Improved Anticancer Effects on Various Cancers with Combinations of Chemotherapeutic Drugs or Vitamin C and D-Fraction


Although chemotherapy is one of several therapeutic options for cancer patients, the outcomes have been less satisfactory with palpable side effects in many cases. To help improve the efficacy of chemotherapy, we examined whether D-fraction (DF), a bioactive mushroom extract, would potentiate anticancer effects of those drugs in vitro. Seven types of cancer cell lines, including breast, lung, stomach, colon, prostate, bladder, and kidney cancers, were tested with various chemotherapeutic drugs and their combinations with DF. Compared to individual drugs alone, combinations of those drugs and DF have indeed improved anticancer activity, resulting in the significant (p < 0.05) cell viability reduction in all cancer cells. As vitamin C (VC) has been insinuated to potentiate bioactivity of DF, combination of DF (300 μg/ml) and VC (200 μM) was also examined. Such studies showed that DF/VC combination led to the drastic (≥90%) viability reductions in 6 cancer cells and the 70% reduction in 1 cancer cell type. These results were superior to those from combinations of drugs and DF. To assess if such a profound cell viability reduction by DF/VC combination might be attributed to apoptosis, this possibility was tested by Western blots. Analyses revealed that anti-apoptotic bcl-2 was down-regulated while pro-apoptotic Bax was up-regulated with DF/VC combination, indicating induction of apoptosis. It is plausible that DF/VC combination may induce apoptosis, resulting in the severe cell viability reduction. Therefore, DF may have a great potential as an adjuvant agent that can be combined with chemotherapeutic drugs or with VC for the improved treatment of various human malignancies.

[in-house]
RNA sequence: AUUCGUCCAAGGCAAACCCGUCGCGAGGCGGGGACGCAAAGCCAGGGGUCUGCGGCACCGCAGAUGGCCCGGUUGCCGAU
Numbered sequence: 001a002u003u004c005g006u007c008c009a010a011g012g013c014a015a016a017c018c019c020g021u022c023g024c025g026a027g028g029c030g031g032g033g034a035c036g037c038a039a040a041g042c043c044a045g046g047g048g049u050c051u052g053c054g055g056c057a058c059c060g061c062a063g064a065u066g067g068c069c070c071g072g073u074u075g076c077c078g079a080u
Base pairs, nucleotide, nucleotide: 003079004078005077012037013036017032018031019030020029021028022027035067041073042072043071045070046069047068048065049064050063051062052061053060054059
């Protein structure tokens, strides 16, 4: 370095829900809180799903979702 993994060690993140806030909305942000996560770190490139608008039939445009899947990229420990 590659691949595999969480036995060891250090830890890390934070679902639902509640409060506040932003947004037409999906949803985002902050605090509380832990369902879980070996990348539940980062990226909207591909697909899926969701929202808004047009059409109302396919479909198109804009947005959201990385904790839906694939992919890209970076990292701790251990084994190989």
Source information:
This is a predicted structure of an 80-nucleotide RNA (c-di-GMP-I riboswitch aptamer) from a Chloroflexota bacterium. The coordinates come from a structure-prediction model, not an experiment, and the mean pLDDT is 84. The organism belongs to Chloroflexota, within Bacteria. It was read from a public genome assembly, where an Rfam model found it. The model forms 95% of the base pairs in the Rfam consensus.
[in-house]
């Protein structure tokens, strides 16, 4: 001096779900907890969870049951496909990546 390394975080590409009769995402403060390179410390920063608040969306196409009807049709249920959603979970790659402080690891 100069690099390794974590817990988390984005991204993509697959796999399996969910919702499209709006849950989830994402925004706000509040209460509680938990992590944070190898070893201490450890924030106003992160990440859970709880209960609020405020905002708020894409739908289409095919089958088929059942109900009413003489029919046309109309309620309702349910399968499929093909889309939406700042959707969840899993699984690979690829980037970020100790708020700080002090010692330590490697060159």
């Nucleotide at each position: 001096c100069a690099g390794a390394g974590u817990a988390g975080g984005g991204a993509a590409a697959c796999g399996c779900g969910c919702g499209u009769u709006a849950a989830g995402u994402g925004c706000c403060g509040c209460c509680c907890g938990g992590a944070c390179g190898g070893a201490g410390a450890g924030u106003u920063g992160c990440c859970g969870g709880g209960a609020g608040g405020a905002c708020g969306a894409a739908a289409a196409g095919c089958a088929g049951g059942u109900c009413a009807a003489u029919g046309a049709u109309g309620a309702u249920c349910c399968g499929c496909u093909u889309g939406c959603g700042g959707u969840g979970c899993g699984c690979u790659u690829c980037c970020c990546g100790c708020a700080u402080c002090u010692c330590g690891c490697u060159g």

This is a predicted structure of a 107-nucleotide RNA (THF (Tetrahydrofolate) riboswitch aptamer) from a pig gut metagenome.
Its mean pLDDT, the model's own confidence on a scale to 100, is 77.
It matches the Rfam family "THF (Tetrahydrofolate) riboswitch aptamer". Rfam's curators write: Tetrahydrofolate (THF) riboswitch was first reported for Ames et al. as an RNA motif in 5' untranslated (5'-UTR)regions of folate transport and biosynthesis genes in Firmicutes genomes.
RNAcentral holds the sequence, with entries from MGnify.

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S. Konno, B. Alexander, D. Freilich and M. Choudhury, "Improved Anticancer Effects on Various Cancers with Combinations of Chemotherapeutic Drugs or Vitamin C and D-Fraction," Journal of Cancer Therapy, Vol. 4 No. 4, 2013, pp. 843-850. doi: 10.4236/jct.2013.44096.

Conflicts of Interest

The authors declare no conflicts of interest.


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